On a bright, beautiful February day in Putney, Vt., members of the Neighboring Food Co-op Association (NFCA) gathered at the Putney School’s Calder Hall. “It’s always a privilege to spend time with this amazing group of forward-thinking cooperators,” said Robyn O’Brien, general manager of the Putney Food Co-op, our host for the day.
The gathering marked an exciting milestone for the NFCA: our first annual meeting as a formally incorporated cooperative of food co-ops. Participating in the gathering were nearly 50 representatives of the 28 NFCA member co-ops and startups across Connecticut, Massachusetts, New Hampshire, and Vermont. About a third of the NFCA members are startups and recently opened food co-ops, and it was exciting to see representatives from these groups connecting with managers and staff from established co-ops.
One of the greatest strengths of our association is the diversity (in location, size, and structure) of food co-ops represented. NFCA member gatherings are a key opportunity for networking and information sharing among member co-ops and a tangible example of collaboration among co-ops.
Other co-op sectors
Collaboration across sectors is also woven into NFCA activities and is a central plank in our vision of “a thriving regional economy, rooted in a healthy, just, and sustainable food system, and a vibrant community of cooperative enterprise.” To promote dialog on shared goals, our annual meeting included guests from partner organizations representing the wider cooperative economy of our region, such as Cabot Creamery Cooperative, CDS Consulting Co-op, Cooperative Fund of New England, the National Cooperative Grocers Association, the New England Farmers Union, Organic Valley, and the Valley Alliance of Worker Co-ops.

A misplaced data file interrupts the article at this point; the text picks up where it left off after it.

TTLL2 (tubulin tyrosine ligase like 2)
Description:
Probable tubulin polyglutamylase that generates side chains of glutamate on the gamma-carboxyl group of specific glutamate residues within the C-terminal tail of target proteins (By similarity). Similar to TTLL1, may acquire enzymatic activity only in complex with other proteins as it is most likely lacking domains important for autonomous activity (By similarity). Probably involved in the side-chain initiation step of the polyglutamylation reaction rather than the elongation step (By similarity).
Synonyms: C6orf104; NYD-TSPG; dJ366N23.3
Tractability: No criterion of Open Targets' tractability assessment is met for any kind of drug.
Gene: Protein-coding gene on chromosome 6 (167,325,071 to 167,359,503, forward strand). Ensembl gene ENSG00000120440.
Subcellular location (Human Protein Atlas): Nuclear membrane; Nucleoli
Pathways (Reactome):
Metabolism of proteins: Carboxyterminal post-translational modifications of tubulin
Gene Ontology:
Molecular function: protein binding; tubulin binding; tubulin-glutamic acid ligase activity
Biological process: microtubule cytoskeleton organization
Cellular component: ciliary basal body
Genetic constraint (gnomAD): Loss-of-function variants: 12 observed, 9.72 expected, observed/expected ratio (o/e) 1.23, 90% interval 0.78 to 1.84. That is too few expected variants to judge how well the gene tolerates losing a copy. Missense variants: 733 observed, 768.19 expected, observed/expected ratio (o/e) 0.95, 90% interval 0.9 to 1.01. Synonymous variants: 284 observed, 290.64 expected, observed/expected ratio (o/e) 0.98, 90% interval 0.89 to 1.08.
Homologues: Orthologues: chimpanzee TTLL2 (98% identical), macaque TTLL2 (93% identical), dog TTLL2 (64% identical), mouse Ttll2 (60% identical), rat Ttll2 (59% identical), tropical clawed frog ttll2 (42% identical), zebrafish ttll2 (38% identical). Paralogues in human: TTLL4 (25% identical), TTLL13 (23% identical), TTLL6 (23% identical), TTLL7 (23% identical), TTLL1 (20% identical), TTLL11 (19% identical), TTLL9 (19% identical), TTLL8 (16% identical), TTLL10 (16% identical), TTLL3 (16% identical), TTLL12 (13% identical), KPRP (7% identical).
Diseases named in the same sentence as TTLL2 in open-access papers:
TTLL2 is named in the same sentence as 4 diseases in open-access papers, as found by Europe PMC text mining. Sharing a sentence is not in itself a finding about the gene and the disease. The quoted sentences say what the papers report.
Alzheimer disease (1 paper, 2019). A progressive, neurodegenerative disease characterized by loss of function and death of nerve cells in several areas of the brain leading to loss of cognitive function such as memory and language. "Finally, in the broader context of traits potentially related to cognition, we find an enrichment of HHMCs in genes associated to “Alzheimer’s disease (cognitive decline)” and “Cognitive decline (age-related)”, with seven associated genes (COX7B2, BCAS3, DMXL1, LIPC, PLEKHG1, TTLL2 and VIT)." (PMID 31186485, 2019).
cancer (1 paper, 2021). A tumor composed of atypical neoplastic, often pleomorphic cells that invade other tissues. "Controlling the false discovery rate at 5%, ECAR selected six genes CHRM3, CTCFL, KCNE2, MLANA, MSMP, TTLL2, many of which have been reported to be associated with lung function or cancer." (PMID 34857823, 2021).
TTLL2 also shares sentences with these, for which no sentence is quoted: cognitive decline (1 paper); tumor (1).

Together, we considered the challenge presented by Chuck Gould, executive secretary of the International Co-operative Alliance, to transform the International Year of Cooperatives (IYC) in 2012 into a Cooperative Decade. Recent studies show that a billion people worldwide are members of co-ops—an estimated three times more numerous than individual shareholders in corporations. Here in New England, there are an estimated 1,400 co-ops with about 5 million members and operating in all sectors of the economy. What will be different for our co-ops and communities because of the International Year of Cooperatives? How might we work together to achieve the vision of a cooperative decade? How can we demonstrate that cooperative enterprise is an option in all aspects of our lives? What can we accomplish, together?
Ideas generated from small group dialogs included everything from cooperative media outlets to ensuring that the cooperative business model is taught at all of the colleges and universities in our region. Working together across sectors was a common theme, with one group proposing that co-ops “occupy” our local economies by expanding our impact in food production, health care, housing, finance, and education. And one group shared it vision, in graphic form, of the cooperative as the preferred business model of the future.
IYC 2012 is an unprecedented opportunity to grow our food co-ops and make connections with other co-ops’ sectors as we build toward a wider vision of a cooperative economy. The NFCA has a priority of helping our member food co-ops make the most of the IYC, creating a special section on our website that includes resources such as sample press releases, and profiles of other co-ops in our region to reprint in our member food co-ops’ newsletters, as well as ideas for action (visit nfca.coop/iyc).
Identifying products on our shelves that are supplied by other co-ops is an easy and effective opportunity for education that demonstrates the impact of co-operatives across the economy. The NFCA provides its member food co-ops with “Go Co-op” shelf talkers to identify co-op products in their stores, supported by an online list of supplier co-ops (nfca.coop/co-opproducts). This initiative is consciously linked with the “Go Co-op” website hosted by the National Cooperative Grocers Association, which offers educational resources on the wider cooperative movement. We also created a searchable map on our website that provides a visual representation of the shared strength of co-ops in our region (nfca.coop/co-opeconomy).